Tuesday, July 15, 2014

Fighting for Peace

One way to study social movements is to do a lot of research and interviews. Lisa Leitz took a big step beyond standardized scholarship and joined the movement she wanted to study. That movement consisted of local to national actions of Military Families Speak Out, which she joined as the wife of an active duty Navy aviator, Gold Star Families for Peace, who lost sons and daughters in war, Veterans For Peace, Iraq Veterans Against the War and allied organizations.

Her hands-on approach resulted in Fighting for Peace: Veterans and Military Families in the Anti-Iraq War Movement, recently published by the University of Minnesota Press as part of its series on social movements. During the time she worked on this book she taught sociology at the University of California, Santa Barbara and then at Hendrix College in Arkansas and “commuted” to war protests around the country.

I first met Lisa Leitz at an antiwar rally by Military Families Speak Out and Veterans For Peace in front of the White House right after Barack Obama was inaugurated president. She showed up at war protests in all sorts of places and took notes, exchanged phone numbers and email addresses and “became a part of my wider family,” she wrote. “I took late-night calls from stressed out parents and spouses ... I sat through the night with veterans traumatized by the war and with their families who worried about them… I shared activists’ fear, guilt, anger, pride, and joy.”  

The focus of her book is both to record an historic outburst of war protests by military veterans and family members outraged by the invasion and military destruction of Iraq with the loss of thousands of US soldiers, and to challenge sociologists to look deeper into the web of grassroots actions that create cultural shifts.  “We need to go beyond traditional protest to examine how change happens,” she writes.

Consider some of the shifts she discovered:

  • “While trying to change public opinion, the activists changed themselves,” she noted. “Activists found others who were sympathetic to their traumatizing experiences and the problems that developed from them, and these tactics channeled activists’ anger about those experiences toward the war.”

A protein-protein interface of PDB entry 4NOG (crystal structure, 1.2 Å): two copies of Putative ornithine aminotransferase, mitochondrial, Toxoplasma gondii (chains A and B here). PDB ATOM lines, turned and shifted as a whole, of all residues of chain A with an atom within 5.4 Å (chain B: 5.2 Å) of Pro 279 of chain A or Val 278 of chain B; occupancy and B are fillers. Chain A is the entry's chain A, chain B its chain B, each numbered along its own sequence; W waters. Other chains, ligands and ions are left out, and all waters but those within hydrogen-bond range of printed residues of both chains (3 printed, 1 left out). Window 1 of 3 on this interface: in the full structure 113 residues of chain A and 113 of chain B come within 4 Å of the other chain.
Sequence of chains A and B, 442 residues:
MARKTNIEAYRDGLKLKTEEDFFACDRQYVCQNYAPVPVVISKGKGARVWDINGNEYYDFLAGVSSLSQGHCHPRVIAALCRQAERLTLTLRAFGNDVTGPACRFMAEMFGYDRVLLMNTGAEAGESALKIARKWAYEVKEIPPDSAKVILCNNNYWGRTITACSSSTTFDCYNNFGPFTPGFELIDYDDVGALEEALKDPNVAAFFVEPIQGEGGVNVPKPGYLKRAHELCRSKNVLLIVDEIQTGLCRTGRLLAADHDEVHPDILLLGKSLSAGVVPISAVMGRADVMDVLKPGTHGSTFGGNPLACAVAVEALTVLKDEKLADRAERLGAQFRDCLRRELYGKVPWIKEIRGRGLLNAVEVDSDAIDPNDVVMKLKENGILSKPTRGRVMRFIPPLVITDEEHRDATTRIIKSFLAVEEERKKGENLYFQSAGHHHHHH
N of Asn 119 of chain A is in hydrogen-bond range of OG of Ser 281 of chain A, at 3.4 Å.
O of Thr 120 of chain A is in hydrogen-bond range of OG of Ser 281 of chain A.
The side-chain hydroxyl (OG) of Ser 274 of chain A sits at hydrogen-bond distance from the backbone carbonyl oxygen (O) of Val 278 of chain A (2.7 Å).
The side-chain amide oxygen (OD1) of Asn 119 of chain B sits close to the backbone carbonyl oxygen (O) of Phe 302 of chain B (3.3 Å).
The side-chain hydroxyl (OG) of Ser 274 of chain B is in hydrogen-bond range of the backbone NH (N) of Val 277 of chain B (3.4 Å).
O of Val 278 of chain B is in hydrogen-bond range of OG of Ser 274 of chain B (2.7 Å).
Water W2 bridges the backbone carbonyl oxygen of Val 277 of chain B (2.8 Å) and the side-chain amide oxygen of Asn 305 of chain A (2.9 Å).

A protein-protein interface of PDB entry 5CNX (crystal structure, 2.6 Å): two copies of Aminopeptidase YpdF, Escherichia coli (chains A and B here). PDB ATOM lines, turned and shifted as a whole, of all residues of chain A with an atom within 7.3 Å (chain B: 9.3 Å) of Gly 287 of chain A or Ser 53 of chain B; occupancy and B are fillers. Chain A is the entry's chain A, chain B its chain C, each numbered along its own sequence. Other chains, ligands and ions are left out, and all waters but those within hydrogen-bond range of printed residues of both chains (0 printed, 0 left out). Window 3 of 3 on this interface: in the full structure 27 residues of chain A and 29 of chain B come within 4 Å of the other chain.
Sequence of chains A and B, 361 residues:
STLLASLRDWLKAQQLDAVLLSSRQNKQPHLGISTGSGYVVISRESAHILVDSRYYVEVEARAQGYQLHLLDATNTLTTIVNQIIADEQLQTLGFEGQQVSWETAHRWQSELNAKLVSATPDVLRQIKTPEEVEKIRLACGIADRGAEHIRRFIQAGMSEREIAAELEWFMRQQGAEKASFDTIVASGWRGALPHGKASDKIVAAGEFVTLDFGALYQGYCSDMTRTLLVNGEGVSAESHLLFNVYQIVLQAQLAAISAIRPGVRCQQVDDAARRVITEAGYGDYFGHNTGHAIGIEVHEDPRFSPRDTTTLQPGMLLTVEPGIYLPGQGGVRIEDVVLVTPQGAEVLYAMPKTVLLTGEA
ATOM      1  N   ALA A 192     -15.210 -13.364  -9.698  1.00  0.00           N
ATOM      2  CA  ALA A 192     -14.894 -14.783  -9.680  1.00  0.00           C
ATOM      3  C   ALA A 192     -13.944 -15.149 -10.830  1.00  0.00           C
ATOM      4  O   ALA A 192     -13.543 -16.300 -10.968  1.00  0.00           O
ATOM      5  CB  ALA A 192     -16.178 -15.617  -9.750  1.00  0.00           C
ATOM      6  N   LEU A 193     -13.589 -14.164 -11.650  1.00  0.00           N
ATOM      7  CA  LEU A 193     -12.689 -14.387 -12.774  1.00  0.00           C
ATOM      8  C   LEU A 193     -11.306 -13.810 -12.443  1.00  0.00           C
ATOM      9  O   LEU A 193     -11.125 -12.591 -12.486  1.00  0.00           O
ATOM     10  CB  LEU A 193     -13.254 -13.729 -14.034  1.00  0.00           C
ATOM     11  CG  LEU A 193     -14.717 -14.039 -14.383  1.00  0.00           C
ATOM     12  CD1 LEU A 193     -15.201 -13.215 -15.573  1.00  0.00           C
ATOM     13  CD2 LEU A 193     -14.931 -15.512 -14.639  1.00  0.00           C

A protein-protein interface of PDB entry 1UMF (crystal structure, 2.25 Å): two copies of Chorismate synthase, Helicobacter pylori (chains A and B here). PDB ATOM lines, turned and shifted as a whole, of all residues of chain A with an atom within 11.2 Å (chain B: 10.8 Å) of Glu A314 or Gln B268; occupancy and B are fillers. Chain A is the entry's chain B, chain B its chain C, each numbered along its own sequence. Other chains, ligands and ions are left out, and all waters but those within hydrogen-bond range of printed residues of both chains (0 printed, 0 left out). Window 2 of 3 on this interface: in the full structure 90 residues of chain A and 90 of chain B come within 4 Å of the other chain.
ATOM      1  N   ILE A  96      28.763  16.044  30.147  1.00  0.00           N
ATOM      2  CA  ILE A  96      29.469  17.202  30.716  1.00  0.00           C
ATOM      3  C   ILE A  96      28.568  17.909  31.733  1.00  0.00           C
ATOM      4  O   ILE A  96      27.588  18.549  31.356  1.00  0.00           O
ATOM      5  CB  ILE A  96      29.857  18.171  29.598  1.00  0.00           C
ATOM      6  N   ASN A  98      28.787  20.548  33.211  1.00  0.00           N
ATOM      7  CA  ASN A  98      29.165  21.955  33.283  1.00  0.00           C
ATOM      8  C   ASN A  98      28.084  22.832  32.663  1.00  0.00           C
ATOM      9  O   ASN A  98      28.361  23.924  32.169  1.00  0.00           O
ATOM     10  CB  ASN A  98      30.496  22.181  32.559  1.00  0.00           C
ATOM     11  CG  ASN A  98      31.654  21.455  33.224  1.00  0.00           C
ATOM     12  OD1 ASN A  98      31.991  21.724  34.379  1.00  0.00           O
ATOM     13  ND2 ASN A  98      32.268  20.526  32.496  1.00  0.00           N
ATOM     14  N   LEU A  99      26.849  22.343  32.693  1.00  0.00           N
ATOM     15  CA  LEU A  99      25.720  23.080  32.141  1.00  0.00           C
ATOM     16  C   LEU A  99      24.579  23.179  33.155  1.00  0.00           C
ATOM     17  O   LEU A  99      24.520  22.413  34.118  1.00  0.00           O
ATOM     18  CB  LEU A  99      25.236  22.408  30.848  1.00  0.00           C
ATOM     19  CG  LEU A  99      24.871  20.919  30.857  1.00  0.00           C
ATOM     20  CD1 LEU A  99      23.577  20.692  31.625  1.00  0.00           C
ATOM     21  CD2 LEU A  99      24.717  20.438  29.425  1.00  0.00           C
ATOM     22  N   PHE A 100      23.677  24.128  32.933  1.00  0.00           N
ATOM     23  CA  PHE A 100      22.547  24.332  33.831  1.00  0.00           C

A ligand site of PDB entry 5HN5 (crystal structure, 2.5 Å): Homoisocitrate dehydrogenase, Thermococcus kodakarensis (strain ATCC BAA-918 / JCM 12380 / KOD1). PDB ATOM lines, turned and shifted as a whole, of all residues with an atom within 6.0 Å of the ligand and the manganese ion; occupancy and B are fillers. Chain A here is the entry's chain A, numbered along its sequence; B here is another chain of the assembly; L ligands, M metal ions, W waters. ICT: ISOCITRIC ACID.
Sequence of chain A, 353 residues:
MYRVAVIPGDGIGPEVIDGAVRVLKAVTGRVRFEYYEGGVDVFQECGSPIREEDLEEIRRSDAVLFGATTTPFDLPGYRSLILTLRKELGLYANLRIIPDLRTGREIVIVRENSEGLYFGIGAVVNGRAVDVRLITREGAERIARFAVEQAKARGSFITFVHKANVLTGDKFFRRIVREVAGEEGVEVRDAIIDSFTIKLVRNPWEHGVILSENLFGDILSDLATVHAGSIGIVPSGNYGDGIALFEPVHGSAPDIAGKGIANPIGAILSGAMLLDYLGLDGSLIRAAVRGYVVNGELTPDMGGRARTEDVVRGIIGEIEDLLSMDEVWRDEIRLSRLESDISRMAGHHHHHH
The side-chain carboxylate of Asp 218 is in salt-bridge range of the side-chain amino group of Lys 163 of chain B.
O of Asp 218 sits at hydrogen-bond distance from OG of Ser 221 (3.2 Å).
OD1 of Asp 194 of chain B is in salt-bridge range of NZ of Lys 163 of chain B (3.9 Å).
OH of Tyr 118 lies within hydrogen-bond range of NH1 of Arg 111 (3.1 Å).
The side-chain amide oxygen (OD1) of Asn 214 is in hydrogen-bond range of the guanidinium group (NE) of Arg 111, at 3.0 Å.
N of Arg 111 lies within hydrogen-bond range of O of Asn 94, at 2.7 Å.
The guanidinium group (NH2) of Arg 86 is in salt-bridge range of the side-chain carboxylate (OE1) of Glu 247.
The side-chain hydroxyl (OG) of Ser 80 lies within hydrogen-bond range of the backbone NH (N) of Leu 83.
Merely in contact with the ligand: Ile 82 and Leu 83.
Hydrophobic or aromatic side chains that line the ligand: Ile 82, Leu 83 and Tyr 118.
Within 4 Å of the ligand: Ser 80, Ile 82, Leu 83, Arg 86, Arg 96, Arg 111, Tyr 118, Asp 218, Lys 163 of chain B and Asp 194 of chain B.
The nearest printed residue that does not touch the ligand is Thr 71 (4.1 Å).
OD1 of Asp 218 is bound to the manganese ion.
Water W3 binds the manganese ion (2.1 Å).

• “One day, a middle-aged man with a military style buzz cut who said he was a senior officer grabbed my hand [at the Arlington West memorial to the Iraq War dead set up by Vets For Peace and military families in Santa Barbara, California], shook it, and said, ‘Thank you for what you are doing. People need to see this.’”
  • “the second time an Arlington-style memorial was set up outside Marine Corps Base Camp Pendleton in Southern California, two flatbed military trucks filled with Marines drove off base … [and] helped to set up the memorial and memorialized hundreds of their friends who died in battle. A three-star general visiting Pendleton told the activists, ‘You guys are doing it right.’”

In the course of working on this book, while her husband served four deployments in war areas, Leitz experienced the intense stress on military families that is another of the hidden wounds of war.  

“While many people think of post-traumatic stress as a military servicemember’s problem, recent research finds that military spouses’ rates of psychological problems are similar to those in uniform,” she wrote in a recent University of Minnesota Press blog. “With lengthy and deadly deployments common in our lives since 2001, spouses’ rates of stress-induced illness have increased, along with depression.”

The best way to address these problems, she concludes in her book, is through civic activism to reduce our national obsession with waging wars.

“The military peace movement hoped to put a human face on war so that Americans would have to think about specific individuals rather than nameless ‘troops’ and what wars did to them. … The idea was that by personalizing the pain of war, Americans would demand that troops be sent to fight only when absolutely necessary,” she wrote.

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